S. 396 would amend the Billfish Conservation Act of 2012 to prevent the transfer and sale of billfish caught and landed by U.S. vessels in Hawaii or the Pacific Insular Areas to the mainland United States. Under current law, billfish caught and landed in Hawaii or the Pacific Insular Areas by U.S. vessels can be sold locally or transported and sold in the mainland United States. The bill also would amend the Shark Conservation Act of 2010 to affirm that the Secretary of Commerce has the authority to regulate shark fishing under the Magnuson-Stevens Fishery Conservation and Management Act.
CBO estimates that implementing S. 396 would increase revenues from civil penalties resulting from violations of the prohibition on selling billfish to the mainland United States; therefore, pay-as-you-go procedures apply. However, based on information from the National Oceanic and Atmospheric Administration (NOAA), CBO estimates that the increased revenues would not be significant in any year and over the 2018-2027 period. Enacting the bill would not affect direct spending.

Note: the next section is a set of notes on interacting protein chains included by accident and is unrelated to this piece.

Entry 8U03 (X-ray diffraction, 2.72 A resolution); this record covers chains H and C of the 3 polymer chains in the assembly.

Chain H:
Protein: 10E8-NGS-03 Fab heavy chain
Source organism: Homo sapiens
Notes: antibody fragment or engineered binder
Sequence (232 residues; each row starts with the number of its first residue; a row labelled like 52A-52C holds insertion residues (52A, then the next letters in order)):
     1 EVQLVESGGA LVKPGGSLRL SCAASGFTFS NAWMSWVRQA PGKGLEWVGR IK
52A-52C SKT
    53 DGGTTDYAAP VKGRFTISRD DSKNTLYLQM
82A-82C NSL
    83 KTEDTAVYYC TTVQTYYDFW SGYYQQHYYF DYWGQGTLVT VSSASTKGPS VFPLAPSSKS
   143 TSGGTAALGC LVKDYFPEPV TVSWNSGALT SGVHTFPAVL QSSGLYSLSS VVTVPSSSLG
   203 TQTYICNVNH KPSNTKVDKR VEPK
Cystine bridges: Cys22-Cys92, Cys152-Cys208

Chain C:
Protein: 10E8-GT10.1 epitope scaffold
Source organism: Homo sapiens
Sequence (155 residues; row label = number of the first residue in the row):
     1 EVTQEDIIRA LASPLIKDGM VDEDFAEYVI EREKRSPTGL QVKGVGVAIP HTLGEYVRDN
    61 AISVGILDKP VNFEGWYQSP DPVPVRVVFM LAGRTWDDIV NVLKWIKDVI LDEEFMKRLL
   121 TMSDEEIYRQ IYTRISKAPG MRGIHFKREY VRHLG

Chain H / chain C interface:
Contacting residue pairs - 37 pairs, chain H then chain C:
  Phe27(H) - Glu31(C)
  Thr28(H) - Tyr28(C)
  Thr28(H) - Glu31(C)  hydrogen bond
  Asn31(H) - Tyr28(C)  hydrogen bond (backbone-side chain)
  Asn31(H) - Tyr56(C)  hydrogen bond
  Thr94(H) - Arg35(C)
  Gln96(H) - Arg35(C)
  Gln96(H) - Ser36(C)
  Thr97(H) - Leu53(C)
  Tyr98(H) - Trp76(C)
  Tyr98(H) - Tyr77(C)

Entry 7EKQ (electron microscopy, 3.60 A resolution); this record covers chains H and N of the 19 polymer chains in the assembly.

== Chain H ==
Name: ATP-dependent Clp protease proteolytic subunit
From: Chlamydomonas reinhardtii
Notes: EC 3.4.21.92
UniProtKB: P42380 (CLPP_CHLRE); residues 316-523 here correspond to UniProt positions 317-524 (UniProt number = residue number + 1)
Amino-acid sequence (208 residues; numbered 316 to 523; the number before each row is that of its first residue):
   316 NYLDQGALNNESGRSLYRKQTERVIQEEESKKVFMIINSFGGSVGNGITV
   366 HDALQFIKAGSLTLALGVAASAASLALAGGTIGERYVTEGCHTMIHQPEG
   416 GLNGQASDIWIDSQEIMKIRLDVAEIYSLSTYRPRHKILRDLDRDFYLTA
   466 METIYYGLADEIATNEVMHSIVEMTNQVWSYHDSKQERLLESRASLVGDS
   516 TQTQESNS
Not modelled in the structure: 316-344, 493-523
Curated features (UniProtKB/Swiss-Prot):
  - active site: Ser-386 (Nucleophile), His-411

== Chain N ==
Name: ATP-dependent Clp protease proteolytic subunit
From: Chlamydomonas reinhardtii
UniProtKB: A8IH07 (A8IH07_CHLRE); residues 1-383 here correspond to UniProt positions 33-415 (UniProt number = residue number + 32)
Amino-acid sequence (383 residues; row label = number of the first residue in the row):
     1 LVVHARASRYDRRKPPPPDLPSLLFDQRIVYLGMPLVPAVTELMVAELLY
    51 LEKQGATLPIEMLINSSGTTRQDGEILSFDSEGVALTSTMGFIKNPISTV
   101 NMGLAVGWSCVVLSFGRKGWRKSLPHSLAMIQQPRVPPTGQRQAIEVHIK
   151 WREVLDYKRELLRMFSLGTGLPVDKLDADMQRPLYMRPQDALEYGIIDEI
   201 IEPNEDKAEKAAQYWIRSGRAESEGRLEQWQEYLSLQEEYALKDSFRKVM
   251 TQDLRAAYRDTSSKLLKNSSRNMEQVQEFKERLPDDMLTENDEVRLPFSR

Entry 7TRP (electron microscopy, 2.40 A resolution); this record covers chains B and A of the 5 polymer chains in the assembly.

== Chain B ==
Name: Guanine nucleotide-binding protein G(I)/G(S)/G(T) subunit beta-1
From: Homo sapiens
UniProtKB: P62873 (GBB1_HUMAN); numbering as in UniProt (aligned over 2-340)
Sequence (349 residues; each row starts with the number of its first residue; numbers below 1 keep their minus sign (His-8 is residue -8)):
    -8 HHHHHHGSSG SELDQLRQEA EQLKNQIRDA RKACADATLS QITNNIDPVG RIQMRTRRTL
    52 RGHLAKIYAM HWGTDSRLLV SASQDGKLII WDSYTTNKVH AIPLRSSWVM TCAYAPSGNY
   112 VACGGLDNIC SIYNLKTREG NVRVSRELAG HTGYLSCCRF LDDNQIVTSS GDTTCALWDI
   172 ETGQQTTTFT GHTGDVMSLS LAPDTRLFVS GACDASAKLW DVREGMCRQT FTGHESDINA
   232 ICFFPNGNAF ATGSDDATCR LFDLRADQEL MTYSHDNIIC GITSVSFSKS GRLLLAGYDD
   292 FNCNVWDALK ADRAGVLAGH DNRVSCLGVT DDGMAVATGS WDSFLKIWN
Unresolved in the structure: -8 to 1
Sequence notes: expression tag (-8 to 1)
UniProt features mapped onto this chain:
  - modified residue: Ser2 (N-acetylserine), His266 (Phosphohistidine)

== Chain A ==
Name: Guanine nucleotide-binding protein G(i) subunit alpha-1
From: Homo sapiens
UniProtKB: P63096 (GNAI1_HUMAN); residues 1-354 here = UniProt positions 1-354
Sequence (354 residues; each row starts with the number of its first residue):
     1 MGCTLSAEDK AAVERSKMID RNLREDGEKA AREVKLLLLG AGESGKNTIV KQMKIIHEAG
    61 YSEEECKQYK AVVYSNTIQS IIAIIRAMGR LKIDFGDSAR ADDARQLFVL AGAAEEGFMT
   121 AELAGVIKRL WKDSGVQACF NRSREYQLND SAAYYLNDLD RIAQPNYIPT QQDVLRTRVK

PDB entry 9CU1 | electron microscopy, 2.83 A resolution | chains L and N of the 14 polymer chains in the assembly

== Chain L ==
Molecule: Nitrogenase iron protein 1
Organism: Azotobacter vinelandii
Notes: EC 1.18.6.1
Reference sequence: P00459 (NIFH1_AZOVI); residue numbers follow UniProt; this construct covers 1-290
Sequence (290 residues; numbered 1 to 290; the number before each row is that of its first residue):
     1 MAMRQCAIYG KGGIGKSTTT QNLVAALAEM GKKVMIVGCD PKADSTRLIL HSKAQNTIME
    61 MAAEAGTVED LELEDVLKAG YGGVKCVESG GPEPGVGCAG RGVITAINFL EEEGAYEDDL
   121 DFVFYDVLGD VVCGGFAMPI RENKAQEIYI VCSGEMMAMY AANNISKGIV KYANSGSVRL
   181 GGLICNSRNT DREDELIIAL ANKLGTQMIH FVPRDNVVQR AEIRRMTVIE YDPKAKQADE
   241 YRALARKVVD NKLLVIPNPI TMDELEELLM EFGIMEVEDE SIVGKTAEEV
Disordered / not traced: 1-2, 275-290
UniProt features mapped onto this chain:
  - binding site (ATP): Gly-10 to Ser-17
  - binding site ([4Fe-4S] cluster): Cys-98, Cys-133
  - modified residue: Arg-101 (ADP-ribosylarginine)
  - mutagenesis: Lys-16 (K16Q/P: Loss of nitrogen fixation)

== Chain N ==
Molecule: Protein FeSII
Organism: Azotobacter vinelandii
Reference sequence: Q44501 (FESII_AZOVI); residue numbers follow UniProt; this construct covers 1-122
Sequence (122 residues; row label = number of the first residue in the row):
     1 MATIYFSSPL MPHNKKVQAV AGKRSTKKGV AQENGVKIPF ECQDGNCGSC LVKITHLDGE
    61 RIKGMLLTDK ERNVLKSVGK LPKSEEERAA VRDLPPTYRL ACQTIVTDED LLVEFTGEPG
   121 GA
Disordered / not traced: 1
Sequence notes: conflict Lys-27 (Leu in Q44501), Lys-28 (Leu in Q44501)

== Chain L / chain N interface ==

CBO estimates that enacting the legislation would not increase net direct spending or on-budget deficits in any of the four consecutive 10-year periods beginning in 2028.
S. 396 contains no intergovernmental mandates as defined in the Unfunded Mandates Reform Act (UMRA) and would not affect the budgets of state, local, or tribal governments.
The prohibitions in S. 396 would impose a private-sector mandate, as defined by UMRA. Based on information from NOAA about the value of billfish landed in Hawaii and the Pacific Insular Areas, CBO estimates that the cost of the mandate would total a few million dollars or less and would fall well below the annual threshold established in UMRA for private-sector mandates ($156 million, adjusted annually for inflation).